Lakehead University unveiled its new Every Child Matters crosswalk and raised a National Truth and Reconciliation flag on Wednesday, Sept. 7.
Lakehead raised the flag, designed by Residential School Survivors and the National Centre for Truth and Reconciliation, and unveiled the crosswalk in the Agora Circle with help from some local dignitaries.
The crosswalk is permanent and the flag will be proudly on display until the end of September.
“Raising this flag at both Lakehead University campuses is an important symbol of the work we are doing to honour remembrance and enact reconciliation to better serve Indigenous students and communities,” said Denise Baxter, Vice-Provost, Indigenous Initiatives, at Lakehead University.
“The Every Child Matters crosswalks remind us that every child matters and as a post-secondary institution, we must be vigilant in our education, research, outreach, and community service,” Baxter said.
“The crosswalks we've added to our campuses in Thunder Bay and Orillia are considered pathways, and they remind everyone, every day, that we must be vigilant to ensure that no child experiences the hurt of being taken away from their families," said Dr. Moira McPherson, Lakehead University’s president and vice-chancellor.
“In addition to these pathways, today we raised the National Centre for Truth and Reconciliation’s Survivors Flag as another expression of remembrance – to honour Residential School survivors and all the lives and communities impacted by Canada's Residential School system,” Dr. McPherson said.
Fort William First Nation Chief Peter Collins said reconciliation must be part of educational systems locally and globally.
“This is important work that needs to be done both at universities and other educational institutions. The Every Child Matters Crosswalk is important to remember the kids who never returned home to their families – it is important for Canadians to remember this and those across the world that this occurred,” he said.
“This sends a strong message to those whose memories are still in our hearts and minds.
Thanks to the university for its continued work promoting truth and reconciliation. It’s important for every student attending university to see this Every Child Matters crosswalk and remember those kids who never returned home from residential school,” Chief Collins said.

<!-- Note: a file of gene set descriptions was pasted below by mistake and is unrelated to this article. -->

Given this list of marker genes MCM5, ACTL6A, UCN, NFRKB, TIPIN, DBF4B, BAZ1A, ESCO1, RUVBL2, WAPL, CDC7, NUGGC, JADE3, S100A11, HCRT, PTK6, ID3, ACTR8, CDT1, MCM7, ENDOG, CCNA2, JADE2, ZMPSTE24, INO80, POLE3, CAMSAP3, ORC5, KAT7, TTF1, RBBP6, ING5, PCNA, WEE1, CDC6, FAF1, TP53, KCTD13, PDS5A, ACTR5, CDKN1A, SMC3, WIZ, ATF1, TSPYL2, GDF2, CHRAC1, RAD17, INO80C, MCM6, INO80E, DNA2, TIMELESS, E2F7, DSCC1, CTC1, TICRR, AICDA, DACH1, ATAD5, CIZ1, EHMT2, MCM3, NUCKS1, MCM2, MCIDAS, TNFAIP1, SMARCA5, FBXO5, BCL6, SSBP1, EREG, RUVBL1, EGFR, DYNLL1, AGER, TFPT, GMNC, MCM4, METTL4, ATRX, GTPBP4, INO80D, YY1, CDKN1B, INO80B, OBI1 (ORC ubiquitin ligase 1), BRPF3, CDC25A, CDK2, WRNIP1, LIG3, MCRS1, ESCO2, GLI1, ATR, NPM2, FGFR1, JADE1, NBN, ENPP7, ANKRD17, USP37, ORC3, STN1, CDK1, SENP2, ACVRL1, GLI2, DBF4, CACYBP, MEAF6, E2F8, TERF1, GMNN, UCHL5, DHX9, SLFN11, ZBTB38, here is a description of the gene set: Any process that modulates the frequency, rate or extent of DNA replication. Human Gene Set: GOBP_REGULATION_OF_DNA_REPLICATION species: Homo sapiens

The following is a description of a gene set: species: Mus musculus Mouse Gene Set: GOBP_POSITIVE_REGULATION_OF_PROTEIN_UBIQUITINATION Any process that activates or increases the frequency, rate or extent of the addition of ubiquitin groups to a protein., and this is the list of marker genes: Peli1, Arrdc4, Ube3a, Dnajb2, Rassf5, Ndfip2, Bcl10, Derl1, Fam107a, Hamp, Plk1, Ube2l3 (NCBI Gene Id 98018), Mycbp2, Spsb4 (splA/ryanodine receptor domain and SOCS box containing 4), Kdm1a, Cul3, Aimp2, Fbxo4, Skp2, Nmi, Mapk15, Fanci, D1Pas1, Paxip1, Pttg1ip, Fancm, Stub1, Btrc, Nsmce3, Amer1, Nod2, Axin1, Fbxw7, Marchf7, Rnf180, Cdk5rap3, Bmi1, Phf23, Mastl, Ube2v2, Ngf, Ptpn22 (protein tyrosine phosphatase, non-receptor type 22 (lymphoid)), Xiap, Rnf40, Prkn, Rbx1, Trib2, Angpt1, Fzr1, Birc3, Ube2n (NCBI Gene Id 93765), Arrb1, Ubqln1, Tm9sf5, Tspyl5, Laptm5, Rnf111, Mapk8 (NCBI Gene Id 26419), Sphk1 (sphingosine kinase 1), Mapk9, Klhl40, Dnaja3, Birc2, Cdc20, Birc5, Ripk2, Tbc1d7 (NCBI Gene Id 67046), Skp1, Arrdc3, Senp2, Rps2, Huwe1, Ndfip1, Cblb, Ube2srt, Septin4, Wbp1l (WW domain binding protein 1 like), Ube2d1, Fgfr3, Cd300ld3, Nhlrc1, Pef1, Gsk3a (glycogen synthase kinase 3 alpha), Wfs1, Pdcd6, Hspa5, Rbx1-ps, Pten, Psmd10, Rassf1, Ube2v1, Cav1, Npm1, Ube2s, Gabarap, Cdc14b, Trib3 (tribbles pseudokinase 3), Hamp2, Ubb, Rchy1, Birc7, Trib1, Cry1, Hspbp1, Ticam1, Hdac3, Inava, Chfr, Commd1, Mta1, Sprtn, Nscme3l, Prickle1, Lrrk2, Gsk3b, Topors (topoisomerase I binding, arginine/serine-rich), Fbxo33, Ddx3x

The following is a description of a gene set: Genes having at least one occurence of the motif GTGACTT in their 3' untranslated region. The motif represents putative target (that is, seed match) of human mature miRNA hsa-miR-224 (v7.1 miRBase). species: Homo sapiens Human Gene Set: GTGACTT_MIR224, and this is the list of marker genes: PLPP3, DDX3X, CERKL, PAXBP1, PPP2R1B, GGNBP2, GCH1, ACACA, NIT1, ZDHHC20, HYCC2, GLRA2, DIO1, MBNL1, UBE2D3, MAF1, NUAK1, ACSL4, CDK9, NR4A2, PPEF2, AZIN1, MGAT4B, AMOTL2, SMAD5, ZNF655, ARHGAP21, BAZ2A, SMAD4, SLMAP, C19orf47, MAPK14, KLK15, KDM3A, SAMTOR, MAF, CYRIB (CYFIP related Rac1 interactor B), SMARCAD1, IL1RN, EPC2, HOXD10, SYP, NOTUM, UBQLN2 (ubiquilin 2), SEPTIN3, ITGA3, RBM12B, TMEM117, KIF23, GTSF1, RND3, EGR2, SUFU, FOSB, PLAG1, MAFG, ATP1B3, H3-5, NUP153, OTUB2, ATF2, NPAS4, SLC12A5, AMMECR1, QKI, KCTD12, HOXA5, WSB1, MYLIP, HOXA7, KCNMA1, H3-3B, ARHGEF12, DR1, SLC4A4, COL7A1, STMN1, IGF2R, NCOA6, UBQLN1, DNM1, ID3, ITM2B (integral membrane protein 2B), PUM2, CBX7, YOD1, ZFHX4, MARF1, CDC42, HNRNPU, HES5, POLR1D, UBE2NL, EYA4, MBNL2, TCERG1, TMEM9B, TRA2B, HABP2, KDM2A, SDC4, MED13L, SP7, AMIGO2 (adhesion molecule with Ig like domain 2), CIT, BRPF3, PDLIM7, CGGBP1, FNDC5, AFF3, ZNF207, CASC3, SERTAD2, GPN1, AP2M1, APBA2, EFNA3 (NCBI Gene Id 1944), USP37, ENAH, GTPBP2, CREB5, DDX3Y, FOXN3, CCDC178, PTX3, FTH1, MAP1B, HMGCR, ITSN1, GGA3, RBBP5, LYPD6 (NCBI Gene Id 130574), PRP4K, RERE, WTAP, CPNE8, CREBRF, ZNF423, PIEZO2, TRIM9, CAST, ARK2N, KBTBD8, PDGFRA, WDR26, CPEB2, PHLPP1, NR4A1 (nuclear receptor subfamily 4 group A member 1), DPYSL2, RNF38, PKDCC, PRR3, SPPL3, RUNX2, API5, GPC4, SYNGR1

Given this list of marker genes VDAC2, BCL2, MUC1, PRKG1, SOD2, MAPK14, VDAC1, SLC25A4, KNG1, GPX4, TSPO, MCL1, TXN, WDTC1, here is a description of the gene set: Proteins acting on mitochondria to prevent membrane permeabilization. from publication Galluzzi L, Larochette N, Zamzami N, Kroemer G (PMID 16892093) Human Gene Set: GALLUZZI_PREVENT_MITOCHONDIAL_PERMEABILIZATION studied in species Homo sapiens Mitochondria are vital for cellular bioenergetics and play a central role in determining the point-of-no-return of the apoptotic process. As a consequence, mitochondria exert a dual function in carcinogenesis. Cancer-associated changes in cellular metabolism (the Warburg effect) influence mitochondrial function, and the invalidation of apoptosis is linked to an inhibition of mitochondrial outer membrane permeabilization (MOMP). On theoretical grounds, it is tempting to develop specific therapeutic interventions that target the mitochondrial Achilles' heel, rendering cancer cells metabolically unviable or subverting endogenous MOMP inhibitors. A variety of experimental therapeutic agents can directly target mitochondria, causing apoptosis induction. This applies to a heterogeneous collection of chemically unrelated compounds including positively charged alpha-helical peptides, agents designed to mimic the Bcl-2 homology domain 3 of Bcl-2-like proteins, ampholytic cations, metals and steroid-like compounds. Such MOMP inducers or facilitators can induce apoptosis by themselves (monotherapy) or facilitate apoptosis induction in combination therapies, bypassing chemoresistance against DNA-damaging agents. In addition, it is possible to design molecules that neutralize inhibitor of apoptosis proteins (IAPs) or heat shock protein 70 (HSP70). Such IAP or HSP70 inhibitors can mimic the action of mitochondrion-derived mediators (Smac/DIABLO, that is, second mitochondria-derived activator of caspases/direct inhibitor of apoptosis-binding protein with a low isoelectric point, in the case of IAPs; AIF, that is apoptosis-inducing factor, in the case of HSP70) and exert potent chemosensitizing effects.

Wendy Houston, President of the Thunder Bay Métis Council, was thankful to participate in this important event.
“Commemorating the tragic history and enduring impacts of residential schools is an integral step on our journey to healing and reconciliation. We must continue to do everything possible to support communities in their efforts to foster healing for survivors and their families, and to be reminded that every child matters,” President Houston added.
The event memorialized the children lost to the residential school system and honoured survivors and their families. Learning and commemorating the truth of Canada's history is an important part of the path to reconciliation.
Nishnawbe Aski Nation Deputy Grand Chief Anna Betty Achneepineskum said it’s encouraging that education institutions are acknowledging the true history of Canada and the original inhabitants of these lands and waters.
“The raising of this flag and creation of Every Child Matters crosswalks are positive steps towards truth and reconciliation. Participation in these events will help First Nations achieve milestones on their healing journey,” Deputy Grand Chief Achneepineskum said.
“Reconciliation efforts are important and necessary in the process of healing,” said Anishinabek Nation’s Regional Deputy Grand Chief Melvin Hardy.
“Outward demonstrations of support and acknowledgement of history, such as this, are beacons of hope for many and this crosswalk will be used by thousands and hopefully will touch as many. Hopefully people will take a moment to reflect on what Every Child Matters means, each time they use it.”
The Vice-President of Operations and Finance at the Lakehead University Student Union, Yamandeep Malhi, said similar to wearing an orange shirt, the unveiling is a way to acknowledge the truth – not only of Canada's colonial history, but of its colonial present.
“Today we recommit to justice for Indigenous peoples on and off campus,” Vice-President Malhi said.
“While these symbols are important, we also know the best way to honour the memory of the thousands of Indigenous children taken from their communities, cultures, and languages is with real action.”